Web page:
The CLUAS Archive: 1998 - 2011


"Two waves diverged in the ocean, and I,
I rode the one less surfed,
And that has made all the difference"

Robert 'Waimea' Frost 

Ok, I am being cheeky but I have never been that gone on roads. Suffice to say that I am just back from a surfari in a seldom surfed part of Spain which most surfers would say is not worth a visit. More fool them because from beginning to end it was an exquisite experience.

There are trips where nothing goes right, my surfari to Portugal last October being one such example, and there are trips where nothing goes wrong, as if God himself was your route planner. The first inkling that we were on to a winner was when we were in Arrivals and this dude comes up to me and says, “Hey, you guys are surfers right, listen I am a surfer too, lets exchange numbers and I’ll show you around”. It turns out he was in the US Navy, had served two tours in Iraq as a paramedic stitching up the wounded in theatre and as a reward was now living in Spain. He was also as good as his word, staying in contact with us all week, bringing us to ‘locals only’ spots off the beaten track, taking us on a sherry crawl (Muscatel Pasa, it’s the best) and regaling us with stories such as the time his upper lip was cut in two by a glass wielding thug in a bar and how he calmly talked his way past the bouncers holding him aside, knocked the guy out and then went home to stitch up his mouth with Superglue, which he informed us had been developed by the US Military to cope with war wounds. He also gave us a cast iron way to deal with heavy locals at breaks you want to surf; just paddle into the middle of them with a six pack of high quality beer on the deck of your board and hand them out whilst asking how many of the surfers in the water were actually locals, all the time keeping a big smile on your face.

Probably the highlight of the trip surf wise was when I got up at 7:30am one morning and strolled to the nearest break ten minutes away only to discover beautiful, empty, green, glassy waves. I rushed back, woke up one of my compadres and, realising we didn’t have the ticket to the car park where our rental car was stashed (it was with the guys in another hostel who were asleep and had their phones off) but did have the key itself, we decided to simply change in the car park and then walk across the town in our wetsuits with our boards under our arms, past amazed locals, to the break which we surfed alone for two perfect hours before getting out and, dripping wet, walking back past more amazed local cops and tourists to the car park and an incredulous security guard. I think we even whistled the theme to, “The Good, The Bad and the Ugly”, as we strode. Sweet as. When our other mates picked up the many messages we had sent in a futile attempt to dial them in on the action, they were both gutted and surprised as I am not known for going on dawn patrol. To be honest, I don’t do mornings…ever.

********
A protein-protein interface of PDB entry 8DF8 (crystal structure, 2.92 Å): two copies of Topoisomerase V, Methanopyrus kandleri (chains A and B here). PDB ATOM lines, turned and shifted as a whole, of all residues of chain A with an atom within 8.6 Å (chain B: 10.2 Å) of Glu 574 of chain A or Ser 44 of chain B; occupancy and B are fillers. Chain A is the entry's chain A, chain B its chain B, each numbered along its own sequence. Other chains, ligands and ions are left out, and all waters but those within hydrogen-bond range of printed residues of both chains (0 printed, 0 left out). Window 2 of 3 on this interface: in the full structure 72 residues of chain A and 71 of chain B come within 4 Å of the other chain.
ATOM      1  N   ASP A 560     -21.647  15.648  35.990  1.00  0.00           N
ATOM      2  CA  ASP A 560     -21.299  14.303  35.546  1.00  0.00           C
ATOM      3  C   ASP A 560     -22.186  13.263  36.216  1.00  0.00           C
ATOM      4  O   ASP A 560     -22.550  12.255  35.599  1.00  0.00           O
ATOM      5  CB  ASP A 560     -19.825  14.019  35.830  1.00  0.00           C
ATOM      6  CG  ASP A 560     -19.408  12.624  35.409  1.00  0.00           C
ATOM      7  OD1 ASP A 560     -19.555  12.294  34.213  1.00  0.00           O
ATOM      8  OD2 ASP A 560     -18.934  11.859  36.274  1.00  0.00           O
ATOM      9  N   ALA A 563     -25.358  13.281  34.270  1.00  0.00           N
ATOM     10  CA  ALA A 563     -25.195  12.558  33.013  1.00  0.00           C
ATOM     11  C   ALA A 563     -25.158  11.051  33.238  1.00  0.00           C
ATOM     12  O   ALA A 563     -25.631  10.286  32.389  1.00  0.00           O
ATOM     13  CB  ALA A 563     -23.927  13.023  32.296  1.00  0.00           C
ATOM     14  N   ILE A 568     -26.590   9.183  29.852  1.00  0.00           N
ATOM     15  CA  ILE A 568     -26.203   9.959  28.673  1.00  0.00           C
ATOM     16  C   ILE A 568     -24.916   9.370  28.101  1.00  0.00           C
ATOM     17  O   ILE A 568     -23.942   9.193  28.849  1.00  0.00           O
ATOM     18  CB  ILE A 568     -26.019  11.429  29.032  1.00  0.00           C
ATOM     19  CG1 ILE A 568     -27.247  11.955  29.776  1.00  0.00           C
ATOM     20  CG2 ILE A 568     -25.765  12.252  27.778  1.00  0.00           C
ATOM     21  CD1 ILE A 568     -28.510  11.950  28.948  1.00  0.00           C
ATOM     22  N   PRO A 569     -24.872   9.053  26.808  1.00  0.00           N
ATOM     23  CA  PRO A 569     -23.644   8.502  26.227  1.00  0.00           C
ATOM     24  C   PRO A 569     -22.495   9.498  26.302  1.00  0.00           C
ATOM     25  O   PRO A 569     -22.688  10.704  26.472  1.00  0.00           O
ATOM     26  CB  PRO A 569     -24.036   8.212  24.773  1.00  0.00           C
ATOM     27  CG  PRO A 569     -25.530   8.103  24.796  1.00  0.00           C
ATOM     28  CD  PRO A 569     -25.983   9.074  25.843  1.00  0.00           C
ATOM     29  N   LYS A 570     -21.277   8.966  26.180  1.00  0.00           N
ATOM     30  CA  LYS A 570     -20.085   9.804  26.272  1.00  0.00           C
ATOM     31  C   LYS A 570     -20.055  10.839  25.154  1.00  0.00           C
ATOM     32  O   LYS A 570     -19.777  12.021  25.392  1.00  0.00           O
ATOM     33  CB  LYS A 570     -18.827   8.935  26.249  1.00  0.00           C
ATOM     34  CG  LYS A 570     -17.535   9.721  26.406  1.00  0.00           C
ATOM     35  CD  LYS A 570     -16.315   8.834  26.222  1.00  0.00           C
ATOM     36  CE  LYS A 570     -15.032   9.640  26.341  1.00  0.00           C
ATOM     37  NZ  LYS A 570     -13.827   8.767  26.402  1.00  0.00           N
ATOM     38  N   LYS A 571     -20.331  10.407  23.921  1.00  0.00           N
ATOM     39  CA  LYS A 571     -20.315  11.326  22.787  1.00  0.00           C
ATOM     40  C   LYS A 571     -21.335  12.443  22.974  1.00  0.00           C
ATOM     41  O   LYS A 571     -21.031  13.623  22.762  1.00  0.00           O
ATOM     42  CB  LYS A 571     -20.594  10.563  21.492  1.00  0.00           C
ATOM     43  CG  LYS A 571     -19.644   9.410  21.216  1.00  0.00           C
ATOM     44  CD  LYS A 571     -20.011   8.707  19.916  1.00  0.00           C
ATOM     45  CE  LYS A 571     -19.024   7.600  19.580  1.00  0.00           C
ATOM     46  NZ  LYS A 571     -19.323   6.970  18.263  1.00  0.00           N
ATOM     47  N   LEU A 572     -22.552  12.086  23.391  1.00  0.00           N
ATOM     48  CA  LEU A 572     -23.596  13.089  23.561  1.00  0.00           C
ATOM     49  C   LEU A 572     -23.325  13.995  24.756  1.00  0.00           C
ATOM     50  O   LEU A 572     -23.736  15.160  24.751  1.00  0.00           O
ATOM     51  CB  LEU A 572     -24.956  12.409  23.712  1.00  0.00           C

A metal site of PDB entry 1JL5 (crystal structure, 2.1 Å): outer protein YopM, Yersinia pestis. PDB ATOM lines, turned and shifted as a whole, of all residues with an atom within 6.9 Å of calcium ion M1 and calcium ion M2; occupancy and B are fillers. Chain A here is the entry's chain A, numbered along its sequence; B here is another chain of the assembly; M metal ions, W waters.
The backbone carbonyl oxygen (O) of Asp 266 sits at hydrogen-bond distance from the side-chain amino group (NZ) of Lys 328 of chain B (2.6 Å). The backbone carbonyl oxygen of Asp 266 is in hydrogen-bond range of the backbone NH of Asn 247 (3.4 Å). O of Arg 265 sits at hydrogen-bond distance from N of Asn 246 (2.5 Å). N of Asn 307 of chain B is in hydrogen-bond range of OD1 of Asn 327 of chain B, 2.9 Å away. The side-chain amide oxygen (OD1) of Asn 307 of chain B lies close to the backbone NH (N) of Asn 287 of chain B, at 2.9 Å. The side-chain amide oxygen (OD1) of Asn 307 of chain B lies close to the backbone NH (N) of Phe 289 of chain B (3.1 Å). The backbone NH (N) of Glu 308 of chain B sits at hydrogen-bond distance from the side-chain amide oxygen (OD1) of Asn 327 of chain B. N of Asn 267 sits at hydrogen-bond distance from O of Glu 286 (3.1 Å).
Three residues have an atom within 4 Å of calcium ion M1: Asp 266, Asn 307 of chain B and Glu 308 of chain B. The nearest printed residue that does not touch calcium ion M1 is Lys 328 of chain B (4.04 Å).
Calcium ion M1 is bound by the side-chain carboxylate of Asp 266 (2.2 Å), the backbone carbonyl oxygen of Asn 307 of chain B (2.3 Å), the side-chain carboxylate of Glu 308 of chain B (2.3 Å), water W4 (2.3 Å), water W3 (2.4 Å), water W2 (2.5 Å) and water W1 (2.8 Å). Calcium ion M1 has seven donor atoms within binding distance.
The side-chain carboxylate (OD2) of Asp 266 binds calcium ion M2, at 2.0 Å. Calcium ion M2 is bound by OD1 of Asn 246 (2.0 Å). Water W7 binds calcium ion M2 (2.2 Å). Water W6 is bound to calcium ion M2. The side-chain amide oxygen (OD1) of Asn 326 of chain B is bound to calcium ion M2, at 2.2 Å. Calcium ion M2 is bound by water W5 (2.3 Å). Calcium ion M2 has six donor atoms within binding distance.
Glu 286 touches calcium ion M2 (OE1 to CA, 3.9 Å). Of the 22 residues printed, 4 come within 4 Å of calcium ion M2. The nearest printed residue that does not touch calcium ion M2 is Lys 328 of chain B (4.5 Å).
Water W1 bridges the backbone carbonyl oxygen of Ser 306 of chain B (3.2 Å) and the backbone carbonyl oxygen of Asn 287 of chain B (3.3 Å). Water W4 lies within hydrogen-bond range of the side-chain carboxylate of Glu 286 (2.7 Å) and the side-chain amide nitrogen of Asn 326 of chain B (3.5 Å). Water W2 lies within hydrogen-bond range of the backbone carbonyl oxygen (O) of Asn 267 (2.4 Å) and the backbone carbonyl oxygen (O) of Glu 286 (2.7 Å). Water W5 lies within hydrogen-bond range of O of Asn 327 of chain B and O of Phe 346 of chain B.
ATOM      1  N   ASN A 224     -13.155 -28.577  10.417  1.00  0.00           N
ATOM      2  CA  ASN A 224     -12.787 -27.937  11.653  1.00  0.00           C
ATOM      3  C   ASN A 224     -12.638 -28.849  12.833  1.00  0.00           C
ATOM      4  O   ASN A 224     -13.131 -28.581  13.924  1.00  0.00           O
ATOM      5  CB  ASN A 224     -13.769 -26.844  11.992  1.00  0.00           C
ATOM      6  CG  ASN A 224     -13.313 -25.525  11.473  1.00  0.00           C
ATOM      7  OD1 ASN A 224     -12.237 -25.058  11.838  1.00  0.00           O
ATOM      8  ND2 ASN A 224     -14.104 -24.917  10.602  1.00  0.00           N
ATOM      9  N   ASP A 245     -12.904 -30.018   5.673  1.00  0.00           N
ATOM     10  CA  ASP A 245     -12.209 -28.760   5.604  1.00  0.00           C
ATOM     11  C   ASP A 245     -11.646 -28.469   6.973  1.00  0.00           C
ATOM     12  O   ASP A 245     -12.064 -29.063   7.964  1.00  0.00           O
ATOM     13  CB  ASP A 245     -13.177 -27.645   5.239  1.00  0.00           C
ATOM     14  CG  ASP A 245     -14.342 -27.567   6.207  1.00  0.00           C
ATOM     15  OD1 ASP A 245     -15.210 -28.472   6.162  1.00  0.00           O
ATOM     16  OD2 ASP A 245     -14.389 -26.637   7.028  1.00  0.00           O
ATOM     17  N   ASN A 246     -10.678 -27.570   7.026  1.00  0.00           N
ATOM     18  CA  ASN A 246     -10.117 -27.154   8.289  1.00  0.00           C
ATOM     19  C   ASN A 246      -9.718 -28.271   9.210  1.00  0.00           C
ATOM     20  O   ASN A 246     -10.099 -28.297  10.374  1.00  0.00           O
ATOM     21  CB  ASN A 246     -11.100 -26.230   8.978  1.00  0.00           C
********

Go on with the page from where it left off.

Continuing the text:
When we were not surfing we were enjoying the wonderful tapas, the crisp cervesa, the incredible warmth and hospitality of the gaditanos, the constant sunshine which produces a magical, luminous quality of light and the sight of endless numbers of beautiful Spanish Senoritas (very gorgeous but also very Catholic). All of this was sound tracked to Van Morrison’s ‘Astral Weeks’, an album of rare genius that I had the deep satisfaction to introduce to my circle of friends when we were in our teens; I think one of my musician pals even blurted out, “Astral Whats?” at the time, a lapse that he has never lived down. I tell you one thing, there is nothing like sitting on a warm sandy beach somewhere distant, after a surf, watching the sun go down as the local honeys catch the last rays of the day in front of you, with ‘Sweet Thing’ playing on the earphones, mixed in with the sound of waves breaking on the shore. It’s what Brian Wilson used to write about. Simply sublime.

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Having loved their latest album "Wincing The Night Away", we went to see The Shins live at the Elysee Montmartre last Sunday night. It was fairly boring, a big disappointment.

In truth, I should have expected as much when lead singer James Mercer came on stage - short hair, trimmed beard and shirt-and-tie set making him look like Babydaddy's brother in the civil service. Finicky retuning between every song, almost no interaction with the audience (it was his lackeys - sorry, bandmates - who fulfilled that obligation) - in short, the image of a humourless muso completely at variance with the joyous, romantic impression his lyrics and melodies give.